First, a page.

Tuesday, December 23, 2008

Cleaning out the shed

If I was a famous writer, this might be a notable discovery—but as it is, it is more just a spot of interest. While recently sorting through the accumulation of removal boxes, books and other assorted detritus of life in the shed, I found a box of papers from university days, including a hand-written first draft of some of what was to become Nemesis Train.

The pictured pages are the beginning of what was to become the “Jed” sections of the novel, written about 2000 or 2001. I initially dropped the notebook into the recycling bin but later went back and retrieved it and gave it a closer look.

Also among these papers were assignments completed for a Bachelor of Letters (Literary Studies) in 1999 and 2000. Perhaps not surprisingly, given that Nemesis Train was a major focus of the writing I was doing at the time, a couple of the assignments that offered creative writing options were adapted versions of chapters of the embryonic novel.

These were generally well-received and sparked the first “reviews” of the Nemesis Train material, including the following:

“You offer a subtle, disturbing and startlingly accurate story. . . . well written. . . . You have quite a cinematic eye.”

“A sophisticated and well sustained vignette. Excellent attention to detail and a complex narrative voice. . . . A fascinating story.”

“The story works very well. . . . Extremely well written with a sharp intonation that suits the subject matter and you demonstrate a sense of narrative pacing, and sensitivity to nuances and inflections. Very well done.”

So not only do I now have a tidier shed, I also re-visited some of the pre-history of Nemesis Train and some of its first appreciation and encouragement.

Friday, December 5, 2008

Catching Nemesis Train

A number of people have contacted me to report difficulties with ordering Nemesis Train from the publisher's website (linked to from the site). They have told me they are trying to fix the situation but in the meantime I have added an alternative link to another source—the good folks of Koorong bookstores.

I was also excited to discover Nemesis Train listed on the website of Dymocks, one of Australia's largest bookshop chains.

So if you're trying to track down the book and/or you have read it and want a purchase a copy of Nemesis Train for everyone you know for Christmas, perhaps you are now better equipped to do so.

Monday, November 24, 2008

"A unique and captivating story": ABC review

Another radio moment in the Nemesis Train adventure. My book was reviewed on the Saturday morning breakfast show on ABC (Australian Broadcasting Corporation) radio in Brisbane this past weekend.

Of course, it all comes down to contacts and moments. The regular host of Saturday mornings was the MC at a publishers awards dinner at the beginning of October of which I was part. I had previously crossed paths with him and chatted to him for a couple of minutes on the evening. I took a long shot and asked him if he reviewed books on his program and that my new novel was set in Brisbane so could fit. He was interested, I sent him a couple of copies and so it goes.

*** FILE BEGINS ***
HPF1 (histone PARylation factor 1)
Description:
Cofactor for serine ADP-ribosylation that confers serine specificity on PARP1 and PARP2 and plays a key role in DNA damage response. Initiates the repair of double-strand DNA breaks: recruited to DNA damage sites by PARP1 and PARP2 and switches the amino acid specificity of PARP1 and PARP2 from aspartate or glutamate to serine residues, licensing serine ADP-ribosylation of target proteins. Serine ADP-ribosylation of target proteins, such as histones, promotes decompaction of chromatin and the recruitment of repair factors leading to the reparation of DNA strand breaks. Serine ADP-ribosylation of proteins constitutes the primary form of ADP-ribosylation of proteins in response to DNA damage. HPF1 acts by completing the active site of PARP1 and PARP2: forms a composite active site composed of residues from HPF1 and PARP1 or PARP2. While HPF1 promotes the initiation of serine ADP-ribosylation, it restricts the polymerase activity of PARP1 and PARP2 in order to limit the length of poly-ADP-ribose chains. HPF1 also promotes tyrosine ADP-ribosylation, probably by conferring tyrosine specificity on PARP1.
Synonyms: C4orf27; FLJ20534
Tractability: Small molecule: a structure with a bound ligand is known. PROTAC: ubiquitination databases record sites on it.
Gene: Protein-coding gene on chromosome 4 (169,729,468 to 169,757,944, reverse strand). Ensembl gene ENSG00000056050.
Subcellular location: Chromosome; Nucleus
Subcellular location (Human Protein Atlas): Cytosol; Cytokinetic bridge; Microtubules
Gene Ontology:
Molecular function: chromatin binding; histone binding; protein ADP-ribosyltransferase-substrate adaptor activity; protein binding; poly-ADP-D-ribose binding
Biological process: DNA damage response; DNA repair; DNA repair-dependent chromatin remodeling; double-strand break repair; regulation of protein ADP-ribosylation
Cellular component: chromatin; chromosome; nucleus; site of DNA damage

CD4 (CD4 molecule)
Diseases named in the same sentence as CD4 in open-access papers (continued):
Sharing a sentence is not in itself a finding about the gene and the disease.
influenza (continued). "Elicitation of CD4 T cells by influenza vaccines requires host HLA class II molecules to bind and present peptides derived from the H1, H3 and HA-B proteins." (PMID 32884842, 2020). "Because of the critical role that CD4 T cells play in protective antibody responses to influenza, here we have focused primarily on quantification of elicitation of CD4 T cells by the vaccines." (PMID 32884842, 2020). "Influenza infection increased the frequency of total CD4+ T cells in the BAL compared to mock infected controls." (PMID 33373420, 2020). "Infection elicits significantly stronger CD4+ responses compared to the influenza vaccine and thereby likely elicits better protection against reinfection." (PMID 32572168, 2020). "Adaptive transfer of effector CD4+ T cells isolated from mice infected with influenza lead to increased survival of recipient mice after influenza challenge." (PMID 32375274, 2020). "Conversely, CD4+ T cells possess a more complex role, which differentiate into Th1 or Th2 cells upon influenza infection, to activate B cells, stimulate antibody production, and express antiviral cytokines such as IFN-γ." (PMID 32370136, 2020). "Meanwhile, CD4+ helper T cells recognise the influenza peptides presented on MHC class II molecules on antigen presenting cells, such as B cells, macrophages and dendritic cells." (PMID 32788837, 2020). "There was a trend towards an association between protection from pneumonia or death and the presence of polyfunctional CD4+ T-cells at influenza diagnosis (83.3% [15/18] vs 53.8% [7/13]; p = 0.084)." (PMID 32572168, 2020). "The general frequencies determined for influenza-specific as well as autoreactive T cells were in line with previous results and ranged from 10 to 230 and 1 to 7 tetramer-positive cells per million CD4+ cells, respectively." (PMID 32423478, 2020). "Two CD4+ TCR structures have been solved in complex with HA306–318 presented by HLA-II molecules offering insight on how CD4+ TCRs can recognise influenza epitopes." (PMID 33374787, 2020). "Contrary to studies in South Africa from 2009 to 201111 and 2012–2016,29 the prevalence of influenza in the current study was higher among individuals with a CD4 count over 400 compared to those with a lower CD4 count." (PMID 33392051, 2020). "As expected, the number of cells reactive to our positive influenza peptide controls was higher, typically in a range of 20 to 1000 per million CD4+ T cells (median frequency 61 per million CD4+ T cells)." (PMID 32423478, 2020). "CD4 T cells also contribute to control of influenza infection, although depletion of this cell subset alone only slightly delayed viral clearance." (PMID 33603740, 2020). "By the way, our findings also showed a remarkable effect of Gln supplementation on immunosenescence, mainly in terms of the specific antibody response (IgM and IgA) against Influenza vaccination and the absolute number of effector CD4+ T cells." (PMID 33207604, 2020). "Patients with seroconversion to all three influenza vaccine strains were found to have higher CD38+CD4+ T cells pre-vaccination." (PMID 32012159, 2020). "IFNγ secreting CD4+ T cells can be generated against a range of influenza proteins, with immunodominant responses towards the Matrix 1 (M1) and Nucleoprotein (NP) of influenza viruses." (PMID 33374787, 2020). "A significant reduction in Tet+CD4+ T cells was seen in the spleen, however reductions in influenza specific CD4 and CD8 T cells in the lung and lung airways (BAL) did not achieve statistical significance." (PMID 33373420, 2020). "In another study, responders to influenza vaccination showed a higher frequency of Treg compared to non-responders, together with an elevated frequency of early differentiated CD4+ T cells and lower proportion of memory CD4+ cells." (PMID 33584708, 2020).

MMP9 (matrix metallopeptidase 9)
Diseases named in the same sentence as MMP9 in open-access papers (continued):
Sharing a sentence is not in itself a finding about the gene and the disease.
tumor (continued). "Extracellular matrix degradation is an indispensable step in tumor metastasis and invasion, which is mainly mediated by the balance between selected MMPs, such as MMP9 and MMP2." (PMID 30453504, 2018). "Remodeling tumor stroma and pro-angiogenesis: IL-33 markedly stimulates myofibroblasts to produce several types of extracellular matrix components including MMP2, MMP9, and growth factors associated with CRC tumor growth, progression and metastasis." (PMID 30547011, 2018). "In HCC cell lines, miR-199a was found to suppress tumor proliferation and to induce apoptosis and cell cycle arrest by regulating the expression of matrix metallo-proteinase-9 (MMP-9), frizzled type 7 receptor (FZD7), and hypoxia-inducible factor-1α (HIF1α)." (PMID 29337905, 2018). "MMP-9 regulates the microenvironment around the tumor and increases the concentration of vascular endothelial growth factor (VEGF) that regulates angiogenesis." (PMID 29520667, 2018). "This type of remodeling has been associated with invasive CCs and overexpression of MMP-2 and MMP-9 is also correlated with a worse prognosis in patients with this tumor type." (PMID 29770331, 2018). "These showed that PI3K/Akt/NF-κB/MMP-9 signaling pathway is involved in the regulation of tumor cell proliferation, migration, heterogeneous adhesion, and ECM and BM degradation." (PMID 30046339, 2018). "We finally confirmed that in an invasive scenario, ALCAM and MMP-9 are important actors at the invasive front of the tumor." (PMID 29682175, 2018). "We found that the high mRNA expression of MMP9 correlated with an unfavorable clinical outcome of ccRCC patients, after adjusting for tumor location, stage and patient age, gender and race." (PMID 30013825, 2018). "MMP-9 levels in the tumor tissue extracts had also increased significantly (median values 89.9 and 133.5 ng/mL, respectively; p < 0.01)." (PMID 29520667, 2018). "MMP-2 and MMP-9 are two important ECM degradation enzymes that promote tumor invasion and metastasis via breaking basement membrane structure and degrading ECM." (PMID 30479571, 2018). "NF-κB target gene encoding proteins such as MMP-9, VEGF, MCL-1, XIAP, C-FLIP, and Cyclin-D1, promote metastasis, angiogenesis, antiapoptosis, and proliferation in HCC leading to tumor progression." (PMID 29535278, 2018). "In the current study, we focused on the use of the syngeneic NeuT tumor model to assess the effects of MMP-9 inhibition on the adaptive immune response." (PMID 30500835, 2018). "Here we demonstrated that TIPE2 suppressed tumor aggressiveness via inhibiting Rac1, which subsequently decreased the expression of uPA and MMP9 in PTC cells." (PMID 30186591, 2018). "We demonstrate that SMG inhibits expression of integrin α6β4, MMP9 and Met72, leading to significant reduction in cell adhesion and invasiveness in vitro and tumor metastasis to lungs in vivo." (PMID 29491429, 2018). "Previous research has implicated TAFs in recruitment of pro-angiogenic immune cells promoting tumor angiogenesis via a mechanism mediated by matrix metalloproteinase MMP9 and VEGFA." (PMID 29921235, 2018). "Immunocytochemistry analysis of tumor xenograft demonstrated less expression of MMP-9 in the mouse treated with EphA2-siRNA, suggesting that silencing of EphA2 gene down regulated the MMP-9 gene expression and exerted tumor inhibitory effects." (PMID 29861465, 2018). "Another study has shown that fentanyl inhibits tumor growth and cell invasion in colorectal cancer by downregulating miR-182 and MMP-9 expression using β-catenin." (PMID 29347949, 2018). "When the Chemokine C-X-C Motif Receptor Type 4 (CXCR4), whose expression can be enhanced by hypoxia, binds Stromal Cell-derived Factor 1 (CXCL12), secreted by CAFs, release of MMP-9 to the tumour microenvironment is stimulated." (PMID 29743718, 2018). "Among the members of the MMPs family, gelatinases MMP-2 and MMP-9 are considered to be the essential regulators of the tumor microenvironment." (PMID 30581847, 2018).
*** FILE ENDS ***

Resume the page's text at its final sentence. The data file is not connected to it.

You can check out their 3.5-star review at their blog.

There's a couple of good lines I will be able to cut-and-paste—with the weight of the ABC brand behind it—"a clever and talented writer" ... "a unique and captivating story."

Thursday, November 6, 2008

Nemesis Train on Light FM

I recently joked with someone that the publicity tour for Nemesis Train would take about three hours—and that included travel time. But there are a few things happening more than that and I more than spent my three hours in travelling in to Melbourne radio station Light FM to do an interview about the book.

"Your Morning" host Clayton Bjelan was a gentle interviewer and, with my amateur interest in radio, I was happy to be able to check out the facilities from which Light FM broadcast.

The interview was broadcast today and the podcast is available on their podcast page. Enjoy the listen.

Sunday, November 2, 2008

Reviewed by Compulsive Overreader

One of the blogs I regularly visit and occasionally find book recommendations from is "Compulsive Overreader," the review blog of enthusiastic reader and writer Trudy Morgan-Cole. So it's a privilege to have a review of Nemesis Train on this blog. Check it out.

Wednesday, October 22, 2008

In a bookshop near you

There are many steps in the creation and distribution of a book. And another significant step in the process is to see it on a shelf in a bookshop, available for almost anyone to wander in and purchase a copy.

So here it is in a bookshop near you. Just how near will depend significantly upon where in the world you are reading this. But as comedian Steven Wright put it, "Everywhere is walking distance if you have the time."

And, of course, like many bookshop experiences, you might have to look for it—kind of like an extra-literary "Where's Wally?"

Sunday, October 19, 2008

On location: Brisbane, Qld

It is a few years now since I lived permanently in Brisbane but recently I had the opportunity to spend a few days in the city. It’s interesting to see how a place has changed—and how it hasn't—while one has been away.

But there is an extra interest when visiting a city that is the location for one’s novel. Having spent time as a keen observer of the city and its people, I was reminded of what an interesting place the city and its inner suburbs are. In the Spring sunshine, the Brisbane River winds its way around the city, giving the central business district a unique sense of space and confinement.

But perhaps the most remarkable experience came on the Saturday afternoon. Staying with family in an inner suburb, we headed out to walk to a nearby park. It was warm afternoon with a near-cloudless, Queensland blue, Spring sky.

A couple of blocks away from their home, I looked up and noticed a skywriting plane beginning to do its thing. It caught my attention and more so as I realised it’s first letter was a G. (See chapter “one” of Nemesis Train for the significance.)